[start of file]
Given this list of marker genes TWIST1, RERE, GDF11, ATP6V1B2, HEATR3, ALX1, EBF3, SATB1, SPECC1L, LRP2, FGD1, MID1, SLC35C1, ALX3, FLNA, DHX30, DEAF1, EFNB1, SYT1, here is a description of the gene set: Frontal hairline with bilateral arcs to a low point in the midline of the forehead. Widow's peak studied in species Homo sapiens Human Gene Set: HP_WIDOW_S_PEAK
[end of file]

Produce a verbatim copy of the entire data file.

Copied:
Given this list of marker genes TWIST1, RERE, GDF11, ATP6V1B2, HEATR3, ALX1, EBF3, SATB1, SPECC1L, LRP2, FGD1, MID1, SLC35C1, ALX3, FLNA, DHX30, DEAF1, EFNB1, SYT1, here is a description of the gene set: Frontal hairline with bilateral arcs to a low point in the midline of the forehead. Widow's peak studied in species Homo sapiens Human Gene Set: HP_WIDOW_S_PEAK